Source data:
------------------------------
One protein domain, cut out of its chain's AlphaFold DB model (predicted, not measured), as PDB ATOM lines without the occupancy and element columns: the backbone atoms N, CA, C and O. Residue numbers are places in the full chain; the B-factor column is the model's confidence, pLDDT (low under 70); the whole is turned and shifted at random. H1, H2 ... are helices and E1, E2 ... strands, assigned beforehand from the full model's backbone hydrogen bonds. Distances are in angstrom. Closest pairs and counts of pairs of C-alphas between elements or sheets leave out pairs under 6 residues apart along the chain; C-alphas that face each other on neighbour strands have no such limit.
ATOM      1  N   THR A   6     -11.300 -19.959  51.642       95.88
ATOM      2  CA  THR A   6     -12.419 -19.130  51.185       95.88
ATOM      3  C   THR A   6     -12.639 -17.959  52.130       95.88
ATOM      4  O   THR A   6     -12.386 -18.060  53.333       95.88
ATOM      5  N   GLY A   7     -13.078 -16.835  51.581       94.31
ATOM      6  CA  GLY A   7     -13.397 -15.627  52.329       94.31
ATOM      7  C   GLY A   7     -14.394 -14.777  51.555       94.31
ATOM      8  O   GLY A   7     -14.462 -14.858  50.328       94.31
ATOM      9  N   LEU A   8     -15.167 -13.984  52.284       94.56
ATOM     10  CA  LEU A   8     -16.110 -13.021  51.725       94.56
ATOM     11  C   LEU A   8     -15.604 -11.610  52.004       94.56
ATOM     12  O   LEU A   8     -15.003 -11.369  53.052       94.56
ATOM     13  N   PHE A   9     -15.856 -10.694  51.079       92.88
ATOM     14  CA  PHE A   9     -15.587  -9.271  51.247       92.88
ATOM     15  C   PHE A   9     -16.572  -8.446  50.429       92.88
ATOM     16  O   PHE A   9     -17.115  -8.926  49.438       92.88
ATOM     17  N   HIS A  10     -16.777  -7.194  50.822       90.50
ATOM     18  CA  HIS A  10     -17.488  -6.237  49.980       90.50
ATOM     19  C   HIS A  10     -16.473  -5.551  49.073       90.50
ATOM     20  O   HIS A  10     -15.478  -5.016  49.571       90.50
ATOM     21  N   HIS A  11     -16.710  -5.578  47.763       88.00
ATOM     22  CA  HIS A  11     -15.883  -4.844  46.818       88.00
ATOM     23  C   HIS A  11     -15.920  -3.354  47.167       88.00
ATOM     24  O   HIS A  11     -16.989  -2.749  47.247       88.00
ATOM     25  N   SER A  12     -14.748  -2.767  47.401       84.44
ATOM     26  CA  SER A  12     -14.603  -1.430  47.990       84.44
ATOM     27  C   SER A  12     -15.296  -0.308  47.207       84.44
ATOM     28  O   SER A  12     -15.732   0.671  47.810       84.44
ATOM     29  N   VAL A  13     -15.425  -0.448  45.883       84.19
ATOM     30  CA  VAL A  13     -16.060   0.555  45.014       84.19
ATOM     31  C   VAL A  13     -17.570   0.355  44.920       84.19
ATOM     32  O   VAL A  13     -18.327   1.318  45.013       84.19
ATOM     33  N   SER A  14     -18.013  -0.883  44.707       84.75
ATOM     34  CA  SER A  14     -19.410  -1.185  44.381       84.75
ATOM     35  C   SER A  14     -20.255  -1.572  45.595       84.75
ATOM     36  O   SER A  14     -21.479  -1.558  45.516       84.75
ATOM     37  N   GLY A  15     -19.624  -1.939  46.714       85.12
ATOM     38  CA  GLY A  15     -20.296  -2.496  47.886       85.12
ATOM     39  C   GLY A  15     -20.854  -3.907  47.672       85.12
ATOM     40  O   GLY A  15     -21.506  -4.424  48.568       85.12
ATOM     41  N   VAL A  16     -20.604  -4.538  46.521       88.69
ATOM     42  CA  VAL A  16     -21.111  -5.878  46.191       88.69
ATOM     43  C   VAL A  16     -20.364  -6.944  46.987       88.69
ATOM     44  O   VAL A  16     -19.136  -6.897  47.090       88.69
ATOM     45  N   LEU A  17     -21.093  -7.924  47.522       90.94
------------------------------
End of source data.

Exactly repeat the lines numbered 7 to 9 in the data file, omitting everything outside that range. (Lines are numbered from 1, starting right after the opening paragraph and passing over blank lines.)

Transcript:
ATOM      7  C   GLY A   7     -14.394 -14.777  51.555       94.31
ATOM      8  O   GLY A   7     -14.462 -14.858  50.328       94.31
ATOM      9  N   LEU A   8     -15.167 -13.984  52.284       94.56